Claims – In today’s insurance market, filing a claim against a homeowners policy may leave an insured vulnerable to premium increases at renewal or the possibility of non-renewal. With a separate collectibles policy, claims do not affect homeowner premiums or loss history. In addition, companies that offer collectibles insurance may have claims adjusters with a high level of expertise in this area. Adjusters with this specialized knowledge are better able to determine the value of unique or rare items, which should expedite the claims process and lead to a better outcome for the insured.

A detailed comparison of the benefits and limitations of standard homeowners insurance versus collectibles insurance demonstrates that specialty coverage can be very advantageous for even a small collector.

Standard homeowners policies have limitations for most common items such as Firearms, Jewelry, Furs, Silverware, Precious and Semi-precious stones, Money, Gold, Silver, Coin or Stamp collections etc. Anything that has a special value such as an oriental rug (worth more than an area rug you may purchase as a home improvement store), anything that is “one of a kind” that can’t be replaced by going to a local department store, a collection of things such a porcelain figurines, fine art, breakable art such as a vase or statue. These are things that may need to be insured by a personal articles policy. Sometimes referred to as “scheduling”, this is a policy that insures specific items at a specific value determined by an appraisal or other means of valuation.

If your $10,000 Persian rug is damaged but not insured for $10,000, it is a rug and can be replaced for about $150 at Home Depot. A 1938- 3 legged Buffalo nickel may appraise for several thousand dollars depending on the grade, but if it is not insured for that value, you guessed it, it’s just a nickel worth 5 cents. Sentimental value is dear to us and nothing can replace sentimental value but Grandma’s old wedding ring could be worth a few hundred dollars or a million bucks. Every insurance policy has limitations, exclusions and provisions that you may need to comply with before you are properly insured. Please contact Lee County Insurance Agency for additional information about insuring your valuables.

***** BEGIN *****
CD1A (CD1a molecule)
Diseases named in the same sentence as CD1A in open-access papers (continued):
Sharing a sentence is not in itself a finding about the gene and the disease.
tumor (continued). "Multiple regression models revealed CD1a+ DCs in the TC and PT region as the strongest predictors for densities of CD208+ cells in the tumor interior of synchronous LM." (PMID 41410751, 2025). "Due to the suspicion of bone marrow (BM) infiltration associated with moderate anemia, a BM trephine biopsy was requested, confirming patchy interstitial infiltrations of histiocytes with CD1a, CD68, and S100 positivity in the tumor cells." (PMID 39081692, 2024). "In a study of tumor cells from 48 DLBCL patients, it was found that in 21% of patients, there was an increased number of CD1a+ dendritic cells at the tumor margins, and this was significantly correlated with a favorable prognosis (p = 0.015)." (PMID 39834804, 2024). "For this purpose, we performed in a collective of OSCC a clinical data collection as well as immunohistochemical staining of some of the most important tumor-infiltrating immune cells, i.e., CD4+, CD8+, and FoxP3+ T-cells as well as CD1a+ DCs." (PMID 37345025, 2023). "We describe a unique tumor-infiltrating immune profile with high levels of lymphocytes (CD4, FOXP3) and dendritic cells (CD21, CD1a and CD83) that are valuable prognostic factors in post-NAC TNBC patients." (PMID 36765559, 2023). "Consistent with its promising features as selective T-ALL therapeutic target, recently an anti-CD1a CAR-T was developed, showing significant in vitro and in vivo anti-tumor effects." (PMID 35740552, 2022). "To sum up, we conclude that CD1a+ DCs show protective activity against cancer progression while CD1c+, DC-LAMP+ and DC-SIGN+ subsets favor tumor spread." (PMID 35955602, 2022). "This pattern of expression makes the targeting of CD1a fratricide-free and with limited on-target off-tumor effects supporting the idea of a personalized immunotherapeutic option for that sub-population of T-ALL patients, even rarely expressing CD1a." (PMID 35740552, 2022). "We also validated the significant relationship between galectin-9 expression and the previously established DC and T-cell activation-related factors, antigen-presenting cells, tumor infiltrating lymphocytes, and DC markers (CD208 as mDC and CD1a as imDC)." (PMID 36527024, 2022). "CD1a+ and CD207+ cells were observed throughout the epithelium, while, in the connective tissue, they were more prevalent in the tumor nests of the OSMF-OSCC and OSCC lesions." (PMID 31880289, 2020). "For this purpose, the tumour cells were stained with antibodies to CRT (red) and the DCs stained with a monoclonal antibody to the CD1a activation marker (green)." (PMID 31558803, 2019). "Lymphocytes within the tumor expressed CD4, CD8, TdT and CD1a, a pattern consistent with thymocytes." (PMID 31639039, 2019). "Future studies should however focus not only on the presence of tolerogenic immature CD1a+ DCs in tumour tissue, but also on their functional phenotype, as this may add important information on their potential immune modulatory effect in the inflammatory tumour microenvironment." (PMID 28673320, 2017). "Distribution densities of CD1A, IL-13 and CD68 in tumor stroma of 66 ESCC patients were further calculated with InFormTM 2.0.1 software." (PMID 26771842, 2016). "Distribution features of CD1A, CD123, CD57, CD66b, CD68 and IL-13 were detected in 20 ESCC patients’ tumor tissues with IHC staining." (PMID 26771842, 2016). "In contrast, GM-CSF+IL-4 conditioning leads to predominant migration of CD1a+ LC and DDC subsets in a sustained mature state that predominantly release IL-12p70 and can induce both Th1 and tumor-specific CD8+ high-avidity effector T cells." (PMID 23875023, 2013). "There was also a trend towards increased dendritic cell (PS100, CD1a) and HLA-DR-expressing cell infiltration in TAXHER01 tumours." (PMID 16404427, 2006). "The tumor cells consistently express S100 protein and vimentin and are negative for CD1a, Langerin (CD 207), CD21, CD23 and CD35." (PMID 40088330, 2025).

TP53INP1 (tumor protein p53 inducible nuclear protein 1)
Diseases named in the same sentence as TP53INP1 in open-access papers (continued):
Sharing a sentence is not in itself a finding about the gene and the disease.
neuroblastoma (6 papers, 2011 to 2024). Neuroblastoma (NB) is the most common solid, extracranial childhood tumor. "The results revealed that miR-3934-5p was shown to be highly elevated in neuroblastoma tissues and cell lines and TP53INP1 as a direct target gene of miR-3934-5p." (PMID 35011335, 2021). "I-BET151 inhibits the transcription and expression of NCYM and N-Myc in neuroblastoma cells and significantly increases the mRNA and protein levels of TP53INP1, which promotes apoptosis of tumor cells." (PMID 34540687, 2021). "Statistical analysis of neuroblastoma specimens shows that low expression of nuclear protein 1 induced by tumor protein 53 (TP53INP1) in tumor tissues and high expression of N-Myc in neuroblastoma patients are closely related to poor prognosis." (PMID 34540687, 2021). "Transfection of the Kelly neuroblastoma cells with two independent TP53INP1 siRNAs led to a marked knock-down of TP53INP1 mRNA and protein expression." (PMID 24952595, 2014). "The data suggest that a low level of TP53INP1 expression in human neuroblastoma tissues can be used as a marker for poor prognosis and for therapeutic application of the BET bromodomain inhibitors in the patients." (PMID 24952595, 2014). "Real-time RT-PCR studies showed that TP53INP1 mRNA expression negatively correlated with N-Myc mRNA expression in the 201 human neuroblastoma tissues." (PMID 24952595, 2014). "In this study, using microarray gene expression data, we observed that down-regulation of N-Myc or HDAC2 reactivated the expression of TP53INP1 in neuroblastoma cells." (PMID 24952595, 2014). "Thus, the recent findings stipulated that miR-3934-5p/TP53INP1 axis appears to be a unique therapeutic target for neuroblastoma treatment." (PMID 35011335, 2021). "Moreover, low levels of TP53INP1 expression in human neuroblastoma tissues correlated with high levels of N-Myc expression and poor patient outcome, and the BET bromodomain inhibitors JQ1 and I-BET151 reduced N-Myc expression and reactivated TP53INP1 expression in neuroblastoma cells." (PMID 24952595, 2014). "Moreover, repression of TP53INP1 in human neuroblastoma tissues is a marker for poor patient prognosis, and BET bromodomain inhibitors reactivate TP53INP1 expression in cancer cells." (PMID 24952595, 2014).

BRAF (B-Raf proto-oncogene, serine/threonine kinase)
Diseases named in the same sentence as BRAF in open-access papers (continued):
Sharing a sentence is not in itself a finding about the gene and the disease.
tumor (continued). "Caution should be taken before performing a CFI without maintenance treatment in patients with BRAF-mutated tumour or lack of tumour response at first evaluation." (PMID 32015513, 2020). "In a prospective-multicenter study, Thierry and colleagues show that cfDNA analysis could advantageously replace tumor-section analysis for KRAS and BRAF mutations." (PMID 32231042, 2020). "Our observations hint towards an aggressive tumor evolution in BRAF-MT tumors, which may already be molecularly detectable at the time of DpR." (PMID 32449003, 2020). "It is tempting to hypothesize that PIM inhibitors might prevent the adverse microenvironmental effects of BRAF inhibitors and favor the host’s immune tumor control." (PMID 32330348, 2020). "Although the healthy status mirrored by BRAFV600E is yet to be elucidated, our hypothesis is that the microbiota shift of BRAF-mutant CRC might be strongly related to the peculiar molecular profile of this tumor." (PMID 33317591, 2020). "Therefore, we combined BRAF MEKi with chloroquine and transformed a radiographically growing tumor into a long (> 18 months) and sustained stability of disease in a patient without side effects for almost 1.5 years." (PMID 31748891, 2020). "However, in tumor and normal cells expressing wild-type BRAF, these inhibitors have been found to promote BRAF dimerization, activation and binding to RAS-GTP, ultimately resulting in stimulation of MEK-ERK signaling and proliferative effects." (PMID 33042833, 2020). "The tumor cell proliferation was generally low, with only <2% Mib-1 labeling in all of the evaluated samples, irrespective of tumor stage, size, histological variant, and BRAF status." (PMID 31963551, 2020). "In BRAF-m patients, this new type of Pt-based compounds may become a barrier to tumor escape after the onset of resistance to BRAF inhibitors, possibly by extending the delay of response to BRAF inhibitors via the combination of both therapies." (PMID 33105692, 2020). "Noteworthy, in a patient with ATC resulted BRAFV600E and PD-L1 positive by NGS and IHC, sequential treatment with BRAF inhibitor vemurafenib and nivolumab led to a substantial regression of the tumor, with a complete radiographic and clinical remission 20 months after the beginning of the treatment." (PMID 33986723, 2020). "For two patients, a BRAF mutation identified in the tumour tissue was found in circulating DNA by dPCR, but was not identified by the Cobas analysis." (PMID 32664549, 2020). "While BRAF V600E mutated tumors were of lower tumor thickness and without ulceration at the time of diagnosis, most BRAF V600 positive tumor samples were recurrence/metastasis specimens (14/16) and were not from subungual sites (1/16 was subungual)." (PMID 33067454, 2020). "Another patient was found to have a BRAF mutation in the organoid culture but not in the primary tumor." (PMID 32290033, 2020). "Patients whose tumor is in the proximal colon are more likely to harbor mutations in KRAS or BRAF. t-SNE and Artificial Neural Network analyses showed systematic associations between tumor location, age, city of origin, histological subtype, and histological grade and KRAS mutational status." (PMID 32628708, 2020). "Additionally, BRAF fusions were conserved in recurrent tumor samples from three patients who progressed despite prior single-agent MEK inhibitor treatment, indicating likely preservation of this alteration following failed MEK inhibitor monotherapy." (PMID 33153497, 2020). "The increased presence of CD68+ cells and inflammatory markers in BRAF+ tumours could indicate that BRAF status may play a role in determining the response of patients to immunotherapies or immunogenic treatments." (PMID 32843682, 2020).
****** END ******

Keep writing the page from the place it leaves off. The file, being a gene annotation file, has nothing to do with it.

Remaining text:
“Our blogs are for general education and information only and may not represent your unique needs. Coverages will vary. Please contact your insurance agent to verify your specific policy terms and conditions.”

Man’s Best Friend… but not always.   Leave a comment

animal liability

Your pets are likely more of a liability to you than you realize. In fact, many dog breeds are specifically excluded from traditional homeowners’ policies. That means that anything from digging and playful nips to injurious bites or even provoked attacks could easily leave you vulnerable to a devastating lawsuit. Did you know that 4.7 million dog bites happen every year––making dog-related damage the biggest cause of homeowner’s insurance claims? As a result, many insurance companies are limiting dog bite insurance coverage or excluding animal liability coverage all together. With increasingly strict state and local regulations being enforced across the country, animal liability and dog bite insurance coverage are things that every dog owner should consider. There are costs associated with dog bite claims that include medical treatment, surgical procedures and counseling not to mention the legal bills.

Dog Breeds Most Commonly Excluded from Homeowners Coverage:
• Bully Breeds
• Pit Bulls
• Chows
• Rottweilers
• Doberman Pinschers
• German Shepherds
• Akitas

Just because your dogs breed isn’t listed doesn’t mean you are covered, many companies have an extensive list of prohibited breeds, some of which, you may have never even heard of. A stand-alone animal liability policy should be able to give you more protection against a possible large out of pocket claim. This is purchased in addition to a homeowners or renters policy that provides other coverages you still need.

It is not just dogs that are a problem for insurance exclusions, In Florida most companies exclude ANIMAL liability. This could include your parrot that takes a chunk out of someone’s finger or even a cat that your neighbor trips over. Let’s not forget those exotic animals like large iguanas, tigers, snakes, monkeys or even alligators that are kept as pets.

“Our blogs are for general education and information only and may not represent your unique needs. Coverages will vary. Please contact your insurance agent to verify your specific policy terms and conditions.”

Posted June 13, 2013 by leecountyinsurance in General Info